Monthly Archives: October 2014

Foods, Toxins, and ADHD

Young boy reluctant to do homework

Find out what you can do about foods and toxins that worsen ADHD symptoms.

Certain foods and toxins have been associated with worsening ADHD symptoms; there are, however, things you can do to minimize this effect.

Kids can be fidgety, overactive, impulsive, and inattentive. In the age of social media, these behaviors, particularly inattentiveness, can be further amplified by the world of tweeting, Instagramming, and texting. And while some children can buckle down and focus when it matters (e.g., to do homework or to sit for a test), other children can’t. These kids are often restless, disruptive, and unfocused. And their inattentiveness and extremely active behavior affects all aspects of their lives and the people around them. These children have either been diagnosed with ADHD or will be diagnosed.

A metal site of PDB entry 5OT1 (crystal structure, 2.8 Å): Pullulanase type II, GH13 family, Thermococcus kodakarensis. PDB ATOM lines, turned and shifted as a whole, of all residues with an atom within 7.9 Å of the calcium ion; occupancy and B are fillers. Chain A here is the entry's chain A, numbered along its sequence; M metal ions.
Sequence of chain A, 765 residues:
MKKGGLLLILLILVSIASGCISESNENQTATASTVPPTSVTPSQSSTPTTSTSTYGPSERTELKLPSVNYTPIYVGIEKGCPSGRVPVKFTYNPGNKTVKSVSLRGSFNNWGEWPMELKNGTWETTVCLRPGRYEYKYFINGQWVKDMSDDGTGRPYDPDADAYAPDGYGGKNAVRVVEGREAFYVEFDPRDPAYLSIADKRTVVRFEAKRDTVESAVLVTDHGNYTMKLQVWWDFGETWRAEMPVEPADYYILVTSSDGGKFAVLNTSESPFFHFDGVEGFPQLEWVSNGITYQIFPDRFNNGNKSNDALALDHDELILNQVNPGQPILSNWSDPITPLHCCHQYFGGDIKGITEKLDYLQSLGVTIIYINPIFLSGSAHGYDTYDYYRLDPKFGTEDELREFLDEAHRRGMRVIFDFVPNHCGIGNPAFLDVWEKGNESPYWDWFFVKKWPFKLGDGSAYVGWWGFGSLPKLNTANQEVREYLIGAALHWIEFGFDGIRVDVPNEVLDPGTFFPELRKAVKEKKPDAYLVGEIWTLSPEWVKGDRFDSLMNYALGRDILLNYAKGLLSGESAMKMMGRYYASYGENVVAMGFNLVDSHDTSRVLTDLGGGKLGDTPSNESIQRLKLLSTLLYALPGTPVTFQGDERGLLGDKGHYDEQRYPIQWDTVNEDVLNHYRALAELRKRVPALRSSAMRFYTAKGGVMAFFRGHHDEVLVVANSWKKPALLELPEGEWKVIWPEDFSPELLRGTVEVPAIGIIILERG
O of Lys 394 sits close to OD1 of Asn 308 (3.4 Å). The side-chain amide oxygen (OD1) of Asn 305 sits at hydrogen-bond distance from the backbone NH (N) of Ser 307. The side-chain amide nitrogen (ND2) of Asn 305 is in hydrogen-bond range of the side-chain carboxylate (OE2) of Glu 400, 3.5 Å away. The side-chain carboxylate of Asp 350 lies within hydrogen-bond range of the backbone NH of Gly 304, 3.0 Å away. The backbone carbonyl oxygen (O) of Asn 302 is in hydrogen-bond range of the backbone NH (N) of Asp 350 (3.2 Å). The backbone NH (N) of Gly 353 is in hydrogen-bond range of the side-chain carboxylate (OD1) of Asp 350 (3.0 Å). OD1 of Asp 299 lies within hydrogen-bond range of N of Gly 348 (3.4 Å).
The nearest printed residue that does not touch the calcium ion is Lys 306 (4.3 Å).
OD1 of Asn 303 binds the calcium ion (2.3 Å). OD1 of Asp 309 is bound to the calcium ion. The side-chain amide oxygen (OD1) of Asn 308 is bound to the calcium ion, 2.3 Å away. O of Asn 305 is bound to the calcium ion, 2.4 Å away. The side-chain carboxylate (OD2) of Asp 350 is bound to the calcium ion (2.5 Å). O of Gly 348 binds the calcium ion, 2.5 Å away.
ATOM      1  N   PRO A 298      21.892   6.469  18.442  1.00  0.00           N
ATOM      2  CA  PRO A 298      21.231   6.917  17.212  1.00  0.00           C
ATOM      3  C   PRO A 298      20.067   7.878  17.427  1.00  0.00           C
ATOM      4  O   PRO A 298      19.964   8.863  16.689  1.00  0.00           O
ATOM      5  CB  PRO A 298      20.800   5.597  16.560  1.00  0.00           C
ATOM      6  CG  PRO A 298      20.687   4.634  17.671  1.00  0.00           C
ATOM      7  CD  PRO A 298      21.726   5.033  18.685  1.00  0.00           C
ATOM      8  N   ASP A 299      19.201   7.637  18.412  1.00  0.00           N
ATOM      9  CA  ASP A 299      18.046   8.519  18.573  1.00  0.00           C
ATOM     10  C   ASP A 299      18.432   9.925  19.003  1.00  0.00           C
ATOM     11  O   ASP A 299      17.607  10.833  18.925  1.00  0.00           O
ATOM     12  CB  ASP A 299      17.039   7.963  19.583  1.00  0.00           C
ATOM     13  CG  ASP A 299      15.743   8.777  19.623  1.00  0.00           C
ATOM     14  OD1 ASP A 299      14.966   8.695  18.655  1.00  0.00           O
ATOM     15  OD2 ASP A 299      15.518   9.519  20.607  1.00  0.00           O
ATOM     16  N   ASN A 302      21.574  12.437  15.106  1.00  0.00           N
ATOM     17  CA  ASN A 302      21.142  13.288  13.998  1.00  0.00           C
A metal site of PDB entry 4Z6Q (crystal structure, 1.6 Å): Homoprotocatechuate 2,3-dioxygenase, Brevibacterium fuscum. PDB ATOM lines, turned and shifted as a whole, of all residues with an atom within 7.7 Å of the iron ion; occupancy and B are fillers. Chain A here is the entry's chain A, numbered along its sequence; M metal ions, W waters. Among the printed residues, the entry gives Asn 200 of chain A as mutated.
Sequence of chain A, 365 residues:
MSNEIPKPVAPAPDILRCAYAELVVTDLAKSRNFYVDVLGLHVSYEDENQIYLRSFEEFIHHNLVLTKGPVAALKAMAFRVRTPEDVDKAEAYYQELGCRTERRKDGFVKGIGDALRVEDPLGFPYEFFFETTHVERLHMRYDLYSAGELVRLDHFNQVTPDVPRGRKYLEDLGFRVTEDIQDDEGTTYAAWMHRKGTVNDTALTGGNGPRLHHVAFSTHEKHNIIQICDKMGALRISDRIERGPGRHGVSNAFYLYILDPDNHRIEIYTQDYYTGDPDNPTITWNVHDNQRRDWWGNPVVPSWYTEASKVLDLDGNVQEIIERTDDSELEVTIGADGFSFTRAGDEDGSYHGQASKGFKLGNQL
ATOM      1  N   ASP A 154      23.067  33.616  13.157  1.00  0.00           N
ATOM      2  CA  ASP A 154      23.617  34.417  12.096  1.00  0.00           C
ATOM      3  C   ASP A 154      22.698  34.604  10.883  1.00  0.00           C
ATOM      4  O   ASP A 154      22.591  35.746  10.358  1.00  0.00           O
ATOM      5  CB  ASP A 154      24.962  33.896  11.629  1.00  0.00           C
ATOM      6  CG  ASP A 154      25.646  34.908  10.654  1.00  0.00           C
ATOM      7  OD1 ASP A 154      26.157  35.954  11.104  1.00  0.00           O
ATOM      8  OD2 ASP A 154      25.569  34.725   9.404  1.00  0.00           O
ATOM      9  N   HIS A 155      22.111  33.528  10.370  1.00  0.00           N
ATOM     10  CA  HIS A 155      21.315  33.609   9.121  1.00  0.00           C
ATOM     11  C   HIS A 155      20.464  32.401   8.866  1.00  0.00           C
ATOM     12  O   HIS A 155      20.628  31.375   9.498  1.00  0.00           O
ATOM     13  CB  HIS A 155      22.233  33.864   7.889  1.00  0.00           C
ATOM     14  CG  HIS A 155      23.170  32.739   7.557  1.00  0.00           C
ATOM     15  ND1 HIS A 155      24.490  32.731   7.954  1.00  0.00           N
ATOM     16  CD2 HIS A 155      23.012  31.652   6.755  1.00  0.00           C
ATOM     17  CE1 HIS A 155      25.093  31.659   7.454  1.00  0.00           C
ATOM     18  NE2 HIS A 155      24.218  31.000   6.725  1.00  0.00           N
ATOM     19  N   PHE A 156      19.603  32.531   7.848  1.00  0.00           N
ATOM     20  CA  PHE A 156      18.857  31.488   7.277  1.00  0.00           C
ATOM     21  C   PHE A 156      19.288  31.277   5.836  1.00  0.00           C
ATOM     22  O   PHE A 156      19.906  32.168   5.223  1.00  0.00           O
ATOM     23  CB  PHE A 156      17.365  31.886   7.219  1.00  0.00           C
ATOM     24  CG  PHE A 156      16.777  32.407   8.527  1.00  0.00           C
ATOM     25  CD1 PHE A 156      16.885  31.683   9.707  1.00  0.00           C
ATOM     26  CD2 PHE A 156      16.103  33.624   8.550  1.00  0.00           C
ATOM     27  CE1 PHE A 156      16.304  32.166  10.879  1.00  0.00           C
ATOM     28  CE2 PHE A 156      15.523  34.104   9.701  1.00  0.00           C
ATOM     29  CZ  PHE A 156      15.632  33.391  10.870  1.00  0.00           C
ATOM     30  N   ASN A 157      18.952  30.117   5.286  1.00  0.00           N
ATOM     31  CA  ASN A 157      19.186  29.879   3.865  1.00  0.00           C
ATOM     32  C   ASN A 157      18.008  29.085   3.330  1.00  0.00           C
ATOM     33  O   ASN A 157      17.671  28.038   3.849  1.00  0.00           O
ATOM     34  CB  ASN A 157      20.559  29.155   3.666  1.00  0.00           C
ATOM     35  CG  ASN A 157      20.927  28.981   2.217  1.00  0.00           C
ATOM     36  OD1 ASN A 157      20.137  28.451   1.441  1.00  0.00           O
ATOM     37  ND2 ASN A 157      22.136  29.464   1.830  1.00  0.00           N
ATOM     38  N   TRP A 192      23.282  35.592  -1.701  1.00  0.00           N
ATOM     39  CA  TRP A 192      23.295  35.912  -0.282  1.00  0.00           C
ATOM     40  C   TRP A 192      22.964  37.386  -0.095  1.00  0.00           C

ADHD is one of the most common types of neurological disorders affecting children in the United States. Children and adolescents with ADHD have trouble focusing and exhibit impulse control and other behavioral issues; unfortunately, as they get older these symptoms persists in adulthood.

Toxins and ADHD

As an integrative oncologist, I’ve dedicated much of my career to exploring toxicogenomics—the science of how environmental toxins influence gene expression. Although I am cancer specialist, my practice is structured toward treating the whole person through a combination of allopathic approaches and integrative therapies. And many times toxins play a huge role in diseases. In fact, toxins in the environment and in food have been linked to ADHD: